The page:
EU Macro-regions can reduce the divide between regional EU research and innovation potentials

EU Macro-regions can reduce the divide between regional EU research and innovation potentials

By Wolfgang Blank, Chairman and Peter Frank, General Secretary, ScanBalt® fmba; Hicham Abghay and Verena Neubauer, Project Managers, Steinbeis-Europa-Zentrum; Jonathan Watson,Executive Director, Health ClusterNet.

The divide in EU research potential and the associated gap between innovation leaders and innovation followers are significant both between EU macro-regions and within the macro-regions themselves. In the Baltic Sea Region (BSR) there is for example a clear divide between east and northwest, being made more profound by a brain drain of talent from some regions [1][2][3].  Despite this, macro-regions can be a valuable tool to help reduce these divides, facilitate critical EU benchmarks and achieve Europe 2020 priorities.

The shortcomings of EU support and the role of macro-regions
EU support – mainly through the Research framework programme and the Structural Funds – have generated positive effects not least in relation to research capacity building, access to knowledge, mobilization of important resources and international expertise together with strengthening of infrastructure.

However, several factors have prevented full achievement of the Europe 2020 strategy for smart, sustainable and inclusive growth besides the gaps mentioned above. Within the health economy these factors include: (i) Structural Funds being used by Governments in recent cycles to fund outdated hospital and service designs instead of needed transformational change (ii) current procurement and public sector contract barriers for SMEs that might be overcome by using the new EU public procurement and procurement of innovation initiatives (iii) knowledge exchange between regions contributing to knowledge overload and misuse though ineffective dissemination methods and targeting. (iv) inefficient and slow transformation of knowledge into products and services although Horizon 2020 should help address this by funding research along the full basic to commercially ready continuum.

New Cohesion Policy 2014-2020 and related EU Council Conclusions (e.g. Towards Modern, Responsive and Sustainable Health Systems) support better use of Structural Funds and coordination between available EU funding streams. But, national and regional stakeholders need to take advantage of this changing EU operating environment if they are to overcome such barriers to innovation potential.

In the macro-regional arena the objectives of the individual regions and the public-private stakeholders are brought into a context where it is mutually beneficial with the evolving interest of the EU area. For example: the establishment of macro-regional trans-national added value chains; sharing of resources and infrastructure for research and innovation; establishment of shared SME services and; support between clusters can be implemented without excessive bureaucracy and within reasonable timespans. At the same time macro-regions are the level where coordination between public-private funding sources and investments can probably be promoted and handled most efficiently.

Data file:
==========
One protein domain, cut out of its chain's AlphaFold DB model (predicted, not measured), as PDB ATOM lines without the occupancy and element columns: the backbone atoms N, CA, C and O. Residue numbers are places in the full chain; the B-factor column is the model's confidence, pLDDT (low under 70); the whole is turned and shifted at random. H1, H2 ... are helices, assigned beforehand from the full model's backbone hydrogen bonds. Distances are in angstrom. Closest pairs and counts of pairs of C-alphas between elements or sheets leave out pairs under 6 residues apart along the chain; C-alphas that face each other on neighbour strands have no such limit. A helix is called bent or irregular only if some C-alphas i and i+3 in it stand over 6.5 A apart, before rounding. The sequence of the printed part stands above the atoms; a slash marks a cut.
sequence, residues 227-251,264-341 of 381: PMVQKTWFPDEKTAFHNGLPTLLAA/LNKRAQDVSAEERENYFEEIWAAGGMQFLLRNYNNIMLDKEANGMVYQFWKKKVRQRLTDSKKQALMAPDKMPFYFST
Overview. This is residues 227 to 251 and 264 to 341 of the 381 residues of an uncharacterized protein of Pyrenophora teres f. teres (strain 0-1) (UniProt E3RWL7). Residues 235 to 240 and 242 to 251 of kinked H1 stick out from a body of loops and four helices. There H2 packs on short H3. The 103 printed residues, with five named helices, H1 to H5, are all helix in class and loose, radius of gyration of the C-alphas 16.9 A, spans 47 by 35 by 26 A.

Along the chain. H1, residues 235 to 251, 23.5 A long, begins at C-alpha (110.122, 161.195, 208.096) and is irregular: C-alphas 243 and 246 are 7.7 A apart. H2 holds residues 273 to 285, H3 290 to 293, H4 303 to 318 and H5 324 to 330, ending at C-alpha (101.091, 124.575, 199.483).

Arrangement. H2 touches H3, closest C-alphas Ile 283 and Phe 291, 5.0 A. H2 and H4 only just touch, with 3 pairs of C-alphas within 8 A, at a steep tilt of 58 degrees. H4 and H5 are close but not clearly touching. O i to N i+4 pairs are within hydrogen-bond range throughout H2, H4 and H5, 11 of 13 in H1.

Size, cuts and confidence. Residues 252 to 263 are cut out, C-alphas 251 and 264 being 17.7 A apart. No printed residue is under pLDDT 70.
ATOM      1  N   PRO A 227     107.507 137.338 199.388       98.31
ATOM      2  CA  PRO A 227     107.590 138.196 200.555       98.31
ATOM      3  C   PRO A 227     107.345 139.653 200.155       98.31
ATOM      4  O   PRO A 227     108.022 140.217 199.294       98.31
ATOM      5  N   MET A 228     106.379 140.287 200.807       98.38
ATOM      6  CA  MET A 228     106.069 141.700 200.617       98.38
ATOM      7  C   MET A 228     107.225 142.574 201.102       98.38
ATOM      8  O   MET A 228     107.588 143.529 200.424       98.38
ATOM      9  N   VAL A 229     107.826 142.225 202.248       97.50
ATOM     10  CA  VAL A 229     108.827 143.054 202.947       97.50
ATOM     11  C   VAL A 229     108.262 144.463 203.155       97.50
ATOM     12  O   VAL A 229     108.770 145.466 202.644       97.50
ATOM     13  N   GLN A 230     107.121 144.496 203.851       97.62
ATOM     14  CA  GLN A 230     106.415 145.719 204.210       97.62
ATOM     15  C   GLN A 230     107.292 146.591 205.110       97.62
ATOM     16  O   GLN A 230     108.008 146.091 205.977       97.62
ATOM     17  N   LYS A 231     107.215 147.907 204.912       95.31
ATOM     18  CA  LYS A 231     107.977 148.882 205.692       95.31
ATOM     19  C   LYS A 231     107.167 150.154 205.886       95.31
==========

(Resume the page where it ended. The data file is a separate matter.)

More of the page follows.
Reaching stakeholders and aligning agendas based on market drive
A key factor is that macro-regions have the capacity to reach out to key stakeholders like research institutions, SMEs and larger companies plus public authorities due to their coordinated involvement in the macro-regions. Thereby macro-regions can affect and align regional agendas and promote coordinated investments at both the trans-national and national level.

An important fact is that each macro-region has its own historic and cultural bonds and a “near neighbor” market drive. They are not an administrative invention but rather an administrative circle around something already existing. Macro-regions have been demonstrated to work in practice with BSR and the leading BSR example ScanBalt BioRegion, representing BSR health and bio economy (within health alone comprising > 3000 companies). So macro-regions are the logical go-between the EU level where key stakeholders often are too distant and with too diverse interests  and the pure regional and national level which often overlook the “near neighbor” importance for our own regional development and competitiveness: though there is a growing understanding of “near neighbor” importance.

Benefits of collaboration between the Danube area and BSR
While BSR was the first EU macro-region new ones are quickly gaining speed and catching up, not least the Danube area. The increasing level of organization within the Danube area makes it an attractive partner for BSR due to the potential of matching competencies and resources to a hitherto unprecedented level with the macro-regions as the lever and for mutual benefits. Bringing these two macro-regions together can unlock unexploited opportunities and trigger synergetic learning effects; avoid duplication and coordinate investments as well as further develop and implement existing tools and explore alternative routes to innovation not yet traced and considered. This is of course no easy task and much work is needed to reach tangible results.

However we sincerely believe that reducing the research and innovation gaps within health and health related sectors towards common problem solving and economic development is feasible based on collaboration between the Danube area and BSR, which at the same time will further promote organisation and reduce disparities within the macro-regions.

[1] Innovation Scoreboard 2014:

[2] ESPON Summary Report: KIT (Knowledge, Innovation, Territory) 2013. Last viewed on 16 February 2014 at:

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